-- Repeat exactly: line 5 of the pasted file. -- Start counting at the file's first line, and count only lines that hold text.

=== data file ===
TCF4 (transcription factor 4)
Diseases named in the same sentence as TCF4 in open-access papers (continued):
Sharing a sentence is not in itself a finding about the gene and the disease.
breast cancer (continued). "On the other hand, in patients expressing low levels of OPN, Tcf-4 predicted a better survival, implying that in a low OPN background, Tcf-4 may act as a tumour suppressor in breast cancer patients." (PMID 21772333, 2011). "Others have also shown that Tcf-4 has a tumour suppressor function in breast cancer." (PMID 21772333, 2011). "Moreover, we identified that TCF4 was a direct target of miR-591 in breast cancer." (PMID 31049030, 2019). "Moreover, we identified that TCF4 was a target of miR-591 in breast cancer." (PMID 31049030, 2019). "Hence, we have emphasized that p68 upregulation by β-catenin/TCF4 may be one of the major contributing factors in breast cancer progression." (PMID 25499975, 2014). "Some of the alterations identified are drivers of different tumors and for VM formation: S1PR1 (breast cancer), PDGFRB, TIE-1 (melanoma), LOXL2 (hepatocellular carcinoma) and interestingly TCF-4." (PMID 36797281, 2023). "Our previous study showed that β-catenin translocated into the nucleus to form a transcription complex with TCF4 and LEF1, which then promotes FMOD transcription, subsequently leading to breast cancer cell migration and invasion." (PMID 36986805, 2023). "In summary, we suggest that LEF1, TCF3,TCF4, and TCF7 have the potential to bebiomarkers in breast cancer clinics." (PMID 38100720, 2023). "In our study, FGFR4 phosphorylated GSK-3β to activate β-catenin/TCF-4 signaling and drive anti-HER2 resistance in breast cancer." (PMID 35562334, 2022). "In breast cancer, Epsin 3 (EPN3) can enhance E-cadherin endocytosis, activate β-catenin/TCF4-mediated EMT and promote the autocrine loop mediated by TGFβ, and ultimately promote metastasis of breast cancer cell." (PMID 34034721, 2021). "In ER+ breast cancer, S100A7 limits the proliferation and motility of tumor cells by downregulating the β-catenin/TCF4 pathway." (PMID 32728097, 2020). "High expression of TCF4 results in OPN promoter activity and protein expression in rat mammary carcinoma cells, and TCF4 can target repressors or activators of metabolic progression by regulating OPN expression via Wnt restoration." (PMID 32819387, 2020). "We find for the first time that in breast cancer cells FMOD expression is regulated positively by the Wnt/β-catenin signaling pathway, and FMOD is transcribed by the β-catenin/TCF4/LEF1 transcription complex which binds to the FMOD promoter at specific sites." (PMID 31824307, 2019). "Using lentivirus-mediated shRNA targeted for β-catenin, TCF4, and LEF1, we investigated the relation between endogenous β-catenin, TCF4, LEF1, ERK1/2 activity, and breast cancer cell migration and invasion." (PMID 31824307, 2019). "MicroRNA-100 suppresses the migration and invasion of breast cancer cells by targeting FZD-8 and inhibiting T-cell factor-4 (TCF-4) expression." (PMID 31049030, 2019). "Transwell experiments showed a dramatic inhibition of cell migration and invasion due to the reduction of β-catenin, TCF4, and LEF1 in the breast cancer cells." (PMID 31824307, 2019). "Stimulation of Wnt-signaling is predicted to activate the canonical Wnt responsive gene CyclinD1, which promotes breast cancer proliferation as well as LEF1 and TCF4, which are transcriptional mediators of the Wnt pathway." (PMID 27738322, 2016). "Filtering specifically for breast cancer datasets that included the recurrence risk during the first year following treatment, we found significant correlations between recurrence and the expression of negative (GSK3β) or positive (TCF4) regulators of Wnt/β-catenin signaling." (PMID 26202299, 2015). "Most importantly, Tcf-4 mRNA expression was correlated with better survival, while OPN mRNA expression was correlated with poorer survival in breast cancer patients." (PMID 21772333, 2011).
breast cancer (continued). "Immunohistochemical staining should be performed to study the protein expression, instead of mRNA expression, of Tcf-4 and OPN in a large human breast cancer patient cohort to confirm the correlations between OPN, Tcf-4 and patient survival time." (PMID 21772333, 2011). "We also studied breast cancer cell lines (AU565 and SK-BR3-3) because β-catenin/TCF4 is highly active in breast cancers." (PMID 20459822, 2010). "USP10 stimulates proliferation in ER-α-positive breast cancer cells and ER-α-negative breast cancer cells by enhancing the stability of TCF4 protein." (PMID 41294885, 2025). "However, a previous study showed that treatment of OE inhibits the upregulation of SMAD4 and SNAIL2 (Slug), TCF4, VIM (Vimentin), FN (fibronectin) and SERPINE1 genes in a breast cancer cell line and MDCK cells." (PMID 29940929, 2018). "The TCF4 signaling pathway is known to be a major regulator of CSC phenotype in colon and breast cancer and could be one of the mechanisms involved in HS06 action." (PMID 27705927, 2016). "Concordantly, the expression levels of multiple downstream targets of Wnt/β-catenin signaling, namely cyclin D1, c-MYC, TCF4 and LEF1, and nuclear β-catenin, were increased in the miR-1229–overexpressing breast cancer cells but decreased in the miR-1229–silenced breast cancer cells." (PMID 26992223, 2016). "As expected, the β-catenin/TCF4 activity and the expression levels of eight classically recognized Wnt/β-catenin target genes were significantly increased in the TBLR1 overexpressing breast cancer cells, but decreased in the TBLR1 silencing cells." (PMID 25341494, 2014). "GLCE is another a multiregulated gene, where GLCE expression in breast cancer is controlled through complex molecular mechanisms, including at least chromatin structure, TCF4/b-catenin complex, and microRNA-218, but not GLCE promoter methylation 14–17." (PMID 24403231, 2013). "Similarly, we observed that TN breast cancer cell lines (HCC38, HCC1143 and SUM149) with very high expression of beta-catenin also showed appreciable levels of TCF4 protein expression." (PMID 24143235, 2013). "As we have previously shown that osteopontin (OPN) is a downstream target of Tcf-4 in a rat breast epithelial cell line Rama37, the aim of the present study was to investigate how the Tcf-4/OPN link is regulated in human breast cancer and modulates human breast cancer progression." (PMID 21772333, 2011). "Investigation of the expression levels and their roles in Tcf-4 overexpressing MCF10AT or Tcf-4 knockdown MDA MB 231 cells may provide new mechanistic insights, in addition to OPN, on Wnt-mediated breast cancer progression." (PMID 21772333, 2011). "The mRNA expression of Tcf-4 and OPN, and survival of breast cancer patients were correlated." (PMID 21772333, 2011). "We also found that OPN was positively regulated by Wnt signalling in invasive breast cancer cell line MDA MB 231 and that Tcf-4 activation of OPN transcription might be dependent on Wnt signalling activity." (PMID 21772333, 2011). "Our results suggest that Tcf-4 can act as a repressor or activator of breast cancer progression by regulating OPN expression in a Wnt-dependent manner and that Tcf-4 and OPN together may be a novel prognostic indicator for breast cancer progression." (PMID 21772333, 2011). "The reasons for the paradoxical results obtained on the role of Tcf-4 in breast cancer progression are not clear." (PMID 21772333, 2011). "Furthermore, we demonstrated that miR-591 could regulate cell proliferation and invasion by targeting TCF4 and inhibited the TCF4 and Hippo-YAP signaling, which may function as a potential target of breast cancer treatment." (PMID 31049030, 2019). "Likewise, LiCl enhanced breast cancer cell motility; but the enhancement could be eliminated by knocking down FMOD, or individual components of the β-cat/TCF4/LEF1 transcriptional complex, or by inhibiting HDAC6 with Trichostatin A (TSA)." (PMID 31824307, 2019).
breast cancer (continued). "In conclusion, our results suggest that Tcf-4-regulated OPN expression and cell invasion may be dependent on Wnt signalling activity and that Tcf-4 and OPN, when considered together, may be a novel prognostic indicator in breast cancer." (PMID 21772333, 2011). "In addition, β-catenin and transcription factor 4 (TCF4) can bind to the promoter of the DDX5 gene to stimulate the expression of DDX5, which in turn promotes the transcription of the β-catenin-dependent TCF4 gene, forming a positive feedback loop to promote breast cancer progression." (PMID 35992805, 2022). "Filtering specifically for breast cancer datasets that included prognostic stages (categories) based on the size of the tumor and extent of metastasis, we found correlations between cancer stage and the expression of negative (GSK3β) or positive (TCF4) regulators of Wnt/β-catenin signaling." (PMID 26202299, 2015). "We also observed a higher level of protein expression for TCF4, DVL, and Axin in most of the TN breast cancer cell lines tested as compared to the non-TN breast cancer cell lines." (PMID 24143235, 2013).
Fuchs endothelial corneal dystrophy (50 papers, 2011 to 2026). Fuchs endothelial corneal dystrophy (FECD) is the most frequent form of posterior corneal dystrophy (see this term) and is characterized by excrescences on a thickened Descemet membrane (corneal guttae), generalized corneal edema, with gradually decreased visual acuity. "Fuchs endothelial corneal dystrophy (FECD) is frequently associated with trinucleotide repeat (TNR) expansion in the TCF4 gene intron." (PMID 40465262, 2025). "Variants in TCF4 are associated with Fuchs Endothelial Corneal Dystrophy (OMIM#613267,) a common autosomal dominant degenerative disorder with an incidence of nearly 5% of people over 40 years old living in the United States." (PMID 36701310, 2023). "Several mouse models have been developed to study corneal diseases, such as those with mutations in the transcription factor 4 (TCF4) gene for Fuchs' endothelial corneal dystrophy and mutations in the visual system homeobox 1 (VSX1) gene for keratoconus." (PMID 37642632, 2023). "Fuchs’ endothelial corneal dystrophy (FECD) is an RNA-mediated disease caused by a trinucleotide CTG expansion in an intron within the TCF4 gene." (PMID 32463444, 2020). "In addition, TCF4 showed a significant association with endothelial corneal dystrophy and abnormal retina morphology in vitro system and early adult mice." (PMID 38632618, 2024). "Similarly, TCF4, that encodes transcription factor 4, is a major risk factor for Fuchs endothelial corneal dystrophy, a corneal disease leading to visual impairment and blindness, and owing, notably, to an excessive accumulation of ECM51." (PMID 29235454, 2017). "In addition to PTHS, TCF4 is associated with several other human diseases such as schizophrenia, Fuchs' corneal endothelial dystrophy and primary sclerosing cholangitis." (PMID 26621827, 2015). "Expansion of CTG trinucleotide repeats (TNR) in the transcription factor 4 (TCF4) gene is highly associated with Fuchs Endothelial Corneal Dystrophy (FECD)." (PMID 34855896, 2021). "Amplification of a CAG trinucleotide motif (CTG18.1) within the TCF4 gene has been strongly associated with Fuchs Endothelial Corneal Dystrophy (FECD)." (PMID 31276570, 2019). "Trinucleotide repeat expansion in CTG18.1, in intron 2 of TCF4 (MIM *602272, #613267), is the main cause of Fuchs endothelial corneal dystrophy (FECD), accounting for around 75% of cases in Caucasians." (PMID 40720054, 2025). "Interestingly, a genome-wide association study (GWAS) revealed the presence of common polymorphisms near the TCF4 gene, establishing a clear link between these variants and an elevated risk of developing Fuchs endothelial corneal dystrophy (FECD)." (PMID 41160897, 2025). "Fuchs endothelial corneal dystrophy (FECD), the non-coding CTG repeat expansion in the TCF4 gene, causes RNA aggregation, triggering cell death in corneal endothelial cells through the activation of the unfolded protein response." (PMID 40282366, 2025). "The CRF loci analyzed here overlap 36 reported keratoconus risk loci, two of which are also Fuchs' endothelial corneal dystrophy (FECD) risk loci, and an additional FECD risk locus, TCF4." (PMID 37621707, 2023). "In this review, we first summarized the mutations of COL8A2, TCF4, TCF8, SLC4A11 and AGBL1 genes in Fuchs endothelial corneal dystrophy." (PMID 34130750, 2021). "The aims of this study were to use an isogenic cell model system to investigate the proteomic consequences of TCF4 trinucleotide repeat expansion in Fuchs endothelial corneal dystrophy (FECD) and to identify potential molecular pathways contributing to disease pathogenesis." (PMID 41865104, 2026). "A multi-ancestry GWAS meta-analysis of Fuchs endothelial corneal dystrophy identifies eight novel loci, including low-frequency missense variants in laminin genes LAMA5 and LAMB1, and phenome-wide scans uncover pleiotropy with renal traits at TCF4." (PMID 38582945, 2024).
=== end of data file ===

breast cancer (continued). "Immunohistochemical staining should be performed to study the protein expression, instead of mRNA expression, of Tcf-4 and OPN in a large human breast cancer patient cohort to confirm the correlations between OPN, Tcf-4 and patient survival time." (PMID 21772333, 2011). "We also studied breast cancer cell lines (AU565 and SK-BR3-3) because β-catenin/TCF4 is highly active in breast cancers." (PMID 20459822, 2010). "USP10 stimulates proliferation in ER-α-positive breast cancer cells and ER-α-negative breast cancer cells by enhancing the stability of TCF4 protein." (PMID 41294885, 2025). "However, a previous study showed that treatment of OE inhibits the upregulation of SMAD4 and SNAIL2 (Slug), TCF4, VIM (Vimentin), FN (fibronectin) and SERPINE1 genes in a breast cancer cell line and MDCK cells." (PMID 29940929, 2018). "The TCF4 signaling pathway is known to be a major regulator of CSC phenotype in colon and breast cancer and could be one of the mechanisms involved in HS06 action." (PMID 27705927, 2016). "Concordantly, the expression levels of multiple downstream targets of Wnt/β-catenin signaling, namely cyclin D1, c-MYC, TCF4 and LEF1, and nuclear β-catenin, were increased in the miR-1229–overexpressing breast cancer cells but decreased in the miR-1229–silenced breast cancer cells." (PMID 26992223, 2016). "As expected, the β-catenin/TCF4 activity and the expression levels of eight classically recognized Wnt/β-catenin target genes were significantly increased in the TBLR1 overexpressing breast cancer cells, but decreased in the TBLR1 silencing cells." (PMID 25341494, 2014). "GLCE is another a multiregulated gene, where GLCE expression in breast cancer is controlled through complex molecular mechanisms, including at least chromatin structure, TCF4/b-catenin complex, and microRNA-218, but not GLCE promoter methylation 14–17." (PMID 24403231, 2013). "Similarly, we observed that TN breast cancer cell lines (HCC38, HCC1143 and SUM149) with very high expression of beta-catenin also showed appreciable levels of TCF4 protein expression." (PMID 24143235, 2013). "As we have previously shown that osteopontin (OPN) is a downstream target of Tcf-4 in a rat breast epithelial cell line Rama37, the aim of the present study was to investigate how the Tcf-4/OPN link is regulated in human breast cancer and modulates human breast cancer progression." (PMID 21772333, 2011). "Investigation of the expression levels and their roles in Tcf-4 overexpressing MCF10AT or Tcf-4 knockdown MDA MB 231 cells may provide new mechanistic insights, in addition to OPN, on Wnt-mediated breast cancer progression." (PMID 21772333, 2011). "The mRNA expression of Tcf-4 and OPN, and survival of breast cancer patients were correlated." (PMID 21772333, 2011). "We also found that OPN was positively regulated by Wnt signalling in invasive breast cancer cell line MDA MB 231 and that Tcf-4 activation of OPN transcription might be dependent on Wnt signalling activity." (PMID 21772333, 2011). "Our results suggest that Tcf-4 can act as a repressor or activator of breast cancer progression by regulating OPN expression in a Wnt-dependent manner and that Tcf-4 and OPN together may be a novel prognostic indicator for breast cancer progression." (PMID 21772333, 2011). "The reasons for the paradoxical results obtained on the role of Tcf-4 in breast cancer progression are not clear." (PMID 21772333, 2011). "Furthermore, we demonstrated that miR-591 could regulate cell proliferation and invasion by targeting TCF4 and inhibited the TCF4 and Hippo-YAP signaling, which may function as a potential target of breast cancer treatment." (PMID 31049030, 2019). "Likewise, LiCl enhanced breast cancer cell motility; but the enhancement could be eliminated by knocking down FMOD, or individual components of the β-cat/TCF4/LEF1 transcriptional complex, or by inhibiting HDAC6 with Trichostatin A (TSA)." (PMID 31824307, 2019).